With India needing 158 runs in 26.5 overs, and Virat Kohli and MS Dhoni â€“ two of the country's greatest chasers of all-time â€“ at the crease, you would have bet your house on India easing to victory and taking a 2-1 lead in the Freedom series against South Africa.
However, in this 3rd ODI match in Rajkot, which swung one way and then the other, before firmly perching in the visitors' end, Dhoni and Kohli failed to produce those finishing powers that they are renowned for, with India, as a result, collapsing spectacularly to hand South Africa victory.
Chasing 271, after South Africa had posted 270/8 in their 50 overs, thanks to a Quinton de Kock hundred, it was the kind of opening we have come to expect now from India, with Rohit Sharma looking smooth as silk, while Shikhar Dhawan was rougher than the sea during high tide.
There was no surprise when Dhawan (13, 29b, 2x4) fell to Morne Morkel â€“ the third time he has picked up the left-hander in this series â€“ with Virat Kohli, thankfully, coming in at his favourite No.3.
Kohli and Rohit put on a strong partnership of 72 runs together at nearly a run a ball, and even if the latter fell after a glorious 65 (74b, 7x4, 2x6), the game was perfectly setup for Kohli and Dhoni.
The duo began well, picking the ones and twos comfortably to keep that required run rate well within reach. However, the game turned South Africa's way in a brilliant spell 30-40 overs spell, with Imran Tahir, Kaagiso Rabada and Morne Morkel putting the skids on, and then some.
Suddenly from around six an over, the required run rate jumped to nearly nine, with matters made worse as Dhoni (47, 61b, 5x4) fell to Morkel in over number 42.
With India needing 78 from the final eight overs, it was all down to Kohli (77, 99b, 5x4), as Suresh Raina came and went again, but the pressure told as Morkel (10-1-39-4) struck again, sending Kohli and Rahane back off consecutive deliveries, to put an end to India's hopes of victory, as the home team finished on 252/6.
South Africa began their innings quite well, with Quinton De Kock and David Miller, asked to open in a bid to try and get the left-hander back in form, looking quite comfortable.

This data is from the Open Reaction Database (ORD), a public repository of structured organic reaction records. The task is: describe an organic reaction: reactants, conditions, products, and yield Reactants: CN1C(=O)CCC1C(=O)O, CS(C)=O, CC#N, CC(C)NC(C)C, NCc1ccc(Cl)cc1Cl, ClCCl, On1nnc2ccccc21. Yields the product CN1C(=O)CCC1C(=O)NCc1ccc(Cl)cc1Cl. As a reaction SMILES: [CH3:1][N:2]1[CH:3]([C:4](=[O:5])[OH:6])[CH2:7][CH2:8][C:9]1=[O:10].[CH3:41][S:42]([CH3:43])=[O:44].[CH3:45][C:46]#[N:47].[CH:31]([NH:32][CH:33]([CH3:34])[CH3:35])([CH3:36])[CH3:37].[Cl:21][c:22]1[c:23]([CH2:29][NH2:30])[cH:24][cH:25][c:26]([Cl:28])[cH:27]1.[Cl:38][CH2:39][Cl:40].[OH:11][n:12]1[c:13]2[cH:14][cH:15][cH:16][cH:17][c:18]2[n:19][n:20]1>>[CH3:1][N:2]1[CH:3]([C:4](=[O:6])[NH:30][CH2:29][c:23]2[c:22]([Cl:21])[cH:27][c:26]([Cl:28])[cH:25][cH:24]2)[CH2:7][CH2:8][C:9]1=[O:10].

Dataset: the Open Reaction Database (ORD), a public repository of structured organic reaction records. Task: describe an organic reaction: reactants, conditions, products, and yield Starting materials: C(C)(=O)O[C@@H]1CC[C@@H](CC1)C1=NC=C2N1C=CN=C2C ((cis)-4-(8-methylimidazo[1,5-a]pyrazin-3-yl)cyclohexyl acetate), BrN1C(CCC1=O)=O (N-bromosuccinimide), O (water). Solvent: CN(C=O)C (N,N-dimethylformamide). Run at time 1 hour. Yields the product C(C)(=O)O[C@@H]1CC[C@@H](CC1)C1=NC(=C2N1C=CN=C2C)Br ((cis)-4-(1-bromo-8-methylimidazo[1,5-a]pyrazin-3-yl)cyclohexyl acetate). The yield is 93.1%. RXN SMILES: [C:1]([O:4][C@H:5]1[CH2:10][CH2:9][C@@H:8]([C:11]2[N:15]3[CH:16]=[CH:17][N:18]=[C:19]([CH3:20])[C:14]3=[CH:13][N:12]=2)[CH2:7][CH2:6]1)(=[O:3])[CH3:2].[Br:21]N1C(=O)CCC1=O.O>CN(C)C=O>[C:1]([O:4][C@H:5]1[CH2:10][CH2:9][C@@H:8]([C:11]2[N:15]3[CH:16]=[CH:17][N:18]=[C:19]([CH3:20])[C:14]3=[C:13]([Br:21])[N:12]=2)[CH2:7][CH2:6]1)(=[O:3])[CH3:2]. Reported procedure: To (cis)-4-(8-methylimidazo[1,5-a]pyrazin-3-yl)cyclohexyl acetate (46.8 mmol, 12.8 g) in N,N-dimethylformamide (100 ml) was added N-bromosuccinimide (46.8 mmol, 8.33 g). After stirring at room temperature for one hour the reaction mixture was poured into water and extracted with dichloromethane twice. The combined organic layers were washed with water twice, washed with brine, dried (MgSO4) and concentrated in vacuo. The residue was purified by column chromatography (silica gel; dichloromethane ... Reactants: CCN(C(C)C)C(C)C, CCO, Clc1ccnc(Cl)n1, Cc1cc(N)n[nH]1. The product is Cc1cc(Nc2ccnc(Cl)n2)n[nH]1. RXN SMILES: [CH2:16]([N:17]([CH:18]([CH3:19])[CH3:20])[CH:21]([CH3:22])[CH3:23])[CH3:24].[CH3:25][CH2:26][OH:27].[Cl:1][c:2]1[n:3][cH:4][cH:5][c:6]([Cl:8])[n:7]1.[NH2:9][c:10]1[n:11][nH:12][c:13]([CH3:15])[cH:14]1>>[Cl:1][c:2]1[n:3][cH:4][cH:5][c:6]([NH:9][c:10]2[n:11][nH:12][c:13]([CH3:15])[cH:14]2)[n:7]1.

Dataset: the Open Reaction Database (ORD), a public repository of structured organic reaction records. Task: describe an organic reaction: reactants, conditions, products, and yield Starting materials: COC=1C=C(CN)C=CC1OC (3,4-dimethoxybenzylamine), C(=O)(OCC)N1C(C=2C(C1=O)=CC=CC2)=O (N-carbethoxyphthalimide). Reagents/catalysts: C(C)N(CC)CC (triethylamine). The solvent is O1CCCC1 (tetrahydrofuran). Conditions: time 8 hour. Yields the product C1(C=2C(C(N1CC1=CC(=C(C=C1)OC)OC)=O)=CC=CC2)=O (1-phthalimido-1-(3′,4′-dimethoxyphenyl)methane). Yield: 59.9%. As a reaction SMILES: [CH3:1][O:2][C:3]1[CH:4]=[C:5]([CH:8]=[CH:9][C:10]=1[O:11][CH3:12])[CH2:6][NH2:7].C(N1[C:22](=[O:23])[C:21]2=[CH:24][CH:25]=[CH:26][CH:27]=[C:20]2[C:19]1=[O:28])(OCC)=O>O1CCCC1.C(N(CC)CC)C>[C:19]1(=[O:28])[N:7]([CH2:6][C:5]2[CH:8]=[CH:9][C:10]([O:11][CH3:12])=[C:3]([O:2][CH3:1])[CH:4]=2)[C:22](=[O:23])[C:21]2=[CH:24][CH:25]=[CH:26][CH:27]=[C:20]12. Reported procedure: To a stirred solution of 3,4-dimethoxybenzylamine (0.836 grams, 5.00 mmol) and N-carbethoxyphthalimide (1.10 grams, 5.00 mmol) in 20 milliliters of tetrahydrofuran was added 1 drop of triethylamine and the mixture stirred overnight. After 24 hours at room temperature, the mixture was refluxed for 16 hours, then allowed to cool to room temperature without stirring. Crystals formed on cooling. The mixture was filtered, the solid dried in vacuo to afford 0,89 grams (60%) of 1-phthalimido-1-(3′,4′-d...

India's plan to bowl from around the wicket to De Kock, to try and prevent the batsman from playing his favourite shots square of the offside did not work, as De Kock solved that puzzle quickly to get that scoreboard moving.
The two left-handers took South Africa to 71 in 13 overs, before Harbhajan Singh finally got the breakthrough, as Miller (33, 41b, 4x4) got a thick outside edge through to short third man, with Ajinkya Rahane taking a smart catch low down.
Hashim Amla, down to No.3, did not last too long either, stumped by Dhoni off Mishra, but then De Kock and Faf Du Plessis came together and put on a nice partnership, worth 118 runs.
Both batsmen played intelligent cricket, picking up the boundaries when they were on offer, and keeping that score ticking along, with only the searing heat in Rajkot acting as a deterrent.
The innings turned in the space of nine balls, from the fifth ball of the 39th over to the first ball of the 41st over, as Du Plessis, De Kock and AB De Villiers all fell.
Du Plessis (60, 63b, 6x4) threw his wicket away really, going for a second consecutive scoop shot boundary, but only finding the top edge, which flew to Bhuvneshwar Kumar at short third man.
De Kock (103, 118b, 11x4, 1x6), who had just about inched to his seventh ODI hundred â€“ fourth against India â€“ then was run out, unable to put one foot ahead of the other as he struggled to cope with the heat.
The third, and biggest wicket, was taken by Axar Patel, who trapped De Villiers in front of the wicket, to put India in the driver's seat.
From there it was a struggle for South Africa, who scored just 60 runs in the next 59 balls to get to that 270 mark, which looked below par, only for India to falter in the chase.